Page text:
Rock climber escaping the system

How to escape the system


escaping the system

The advice on this page is meant as a reminder for people that have received qualified instruction on one of my rock climbing courses, or as pre-reading for those that are keen to learn as much as they can from one of Mountain-Trips rock climbing courses.

Under no circumstances should the advice on these pages be used without supervision from a suitably experienced person.


Escaping the system is a bit of a pointless skill! Once you have done all this you will find yourself stuck, halfway up a rock face with a injured climber hanging below you. This page does not cover what to do next - there are many things that could be done depending on the situation and it would be a near impossible task to explain these over the internet. The only true way to learn these skills is to book onto a rock climbing course. I can run a number of climbing courses that will cover rescue skills, these can be done outside or have a look at one of my indoor rock climbing rescue courses.


normal rock climbing belay stance

The first thing you should do is call for help. I always carry a mobile phone when climbing multipitch routes or have one in a bag on single pitch routes. The international number is 112 and your phone will pick up any network if you call this number. Let people know where you are going and what time you should be back - its good to know that help will arrive if you ever get stuck. A whistle is a useful bit of kit and does not weigh a thing. You should always be able to get help with one of these if your phone does not work. You can always try the high effective but embarrassing 'shout for help' method too.


These photos show the method for escaping the system when the anchor are in reach and there are two anchors. You may have placed more which will change the method use. These photos where also taken at a sandstone crag where there are fixed bolts in place - you will rarely find your self in such a ideal place. The likelihood is that you will be hanging from a loose sea cliff with 6 pieces of protection, on cramped stance with no one around.

The aim of this procedure is to attach the climber onto the belay anchors and free up some of the rope. There are some simple rules when performing this rescue...

  • Never trust a single prussic
  • Always have a back up
  • Ask your self what will happen before you perform each step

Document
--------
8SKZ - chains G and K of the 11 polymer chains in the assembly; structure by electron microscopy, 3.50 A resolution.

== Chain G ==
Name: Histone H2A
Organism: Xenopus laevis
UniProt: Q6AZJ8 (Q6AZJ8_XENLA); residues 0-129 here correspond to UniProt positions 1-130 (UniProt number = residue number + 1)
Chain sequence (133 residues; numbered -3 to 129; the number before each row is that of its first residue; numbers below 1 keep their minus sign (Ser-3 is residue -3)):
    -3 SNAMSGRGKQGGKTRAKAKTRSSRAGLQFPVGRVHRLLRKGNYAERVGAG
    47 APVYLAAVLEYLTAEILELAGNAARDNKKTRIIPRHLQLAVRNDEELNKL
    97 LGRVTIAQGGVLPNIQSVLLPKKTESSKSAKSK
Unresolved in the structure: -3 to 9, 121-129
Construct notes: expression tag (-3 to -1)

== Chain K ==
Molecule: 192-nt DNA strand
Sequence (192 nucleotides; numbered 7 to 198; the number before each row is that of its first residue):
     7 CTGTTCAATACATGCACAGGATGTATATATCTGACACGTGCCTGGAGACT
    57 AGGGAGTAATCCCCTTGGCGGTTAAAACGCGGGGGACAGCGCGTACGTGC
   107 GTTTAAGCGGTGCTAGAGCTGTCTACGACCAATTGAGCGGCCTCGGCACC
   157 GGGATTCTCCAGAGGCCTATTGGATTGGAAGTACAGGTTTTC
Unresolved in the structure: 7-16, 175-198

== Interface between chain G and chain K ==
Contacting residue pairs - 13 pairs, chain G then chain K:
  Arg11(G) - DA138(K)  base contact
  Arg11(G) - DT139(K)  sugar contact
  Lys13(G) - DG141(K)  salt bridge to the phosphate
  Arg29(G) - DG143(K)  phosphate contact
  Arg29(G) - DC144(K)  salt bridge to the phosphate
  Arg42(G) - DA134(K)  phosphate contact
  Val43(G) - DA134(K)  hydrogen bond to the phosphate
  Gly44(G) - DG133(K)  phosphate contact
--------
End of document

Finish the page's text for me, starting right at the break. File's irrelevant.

The first step is simple - tie off the belay plate. Once you have done this you will be able to let go off the dead end of the rope and perform the rest of the steps.


These photos show the next couple of stages. The first is to build a belay stance made out of slings if you have not already done so. How you do this will depend on your anchors and the equipment available. I am not able to explain how to do this over the internet as there are far too many options and considerations.


The next stage is to attach a prussic to the live end of the belay rope and then clip the prussic onto the new belay setup. A sling was used in this situation and shortened by tying an overhand knot.


Now you will have a tied off belay plate and a prussic knot keeping the rock climber safe.


This is where it starting getting complicated. This photo shows the end product of two stages. The first stage is to tie the dead-end of the climbing rope onto the new belay system using a tied-off Italian Hitch. This is done to back up the prussic knot before you remove the belay plate. You should now have three things holding the roc climber. 1. The prussic knot. 2. The tied-off belay plate. 3. The tied-off Italian Hitch.


As the prussic knot is now backed up by the Italian Hitch you can remove the belay plate. This will create a lot a slack rope between the prussic knot and the Italian Hitch. You should now remove all this slack using the Italian Hitch. Remember not to let go of the end of the Italian hitch when doing this.


The photo on the left show the result of the last stage. All the slack that was created when the belay plate was removed has been taken in with the Italian Hitch. The Italian Hitch has been tied-off again to free up your hands for the final stages.


On the right hand photo the prussic has now been removed as the climber is held by the Italian Hitch. The sling that was used to clip the prussic onto the new belay system has been used to clip the belayer into the new anchor system. Make sure your clip into the harness and not rope loop.


The final stage is to check everything and then untie the original belay system. You have now escaped the system and are now standing on a belay ledge, half way up a cliff face with no spare rope. The hardest part of escaping the system is working out what to do next!


Under no circumstances should the advice on these pages be used without supervision from a suitably experienced person.




I fully endorse the British Mountaineering Council's participation statement.....
"The BMC recognises that climbing and mountaineering are activities with a danger of personal injury or death. Participants in these activities should be aware of and accept these risks and be responsible for their own actions."


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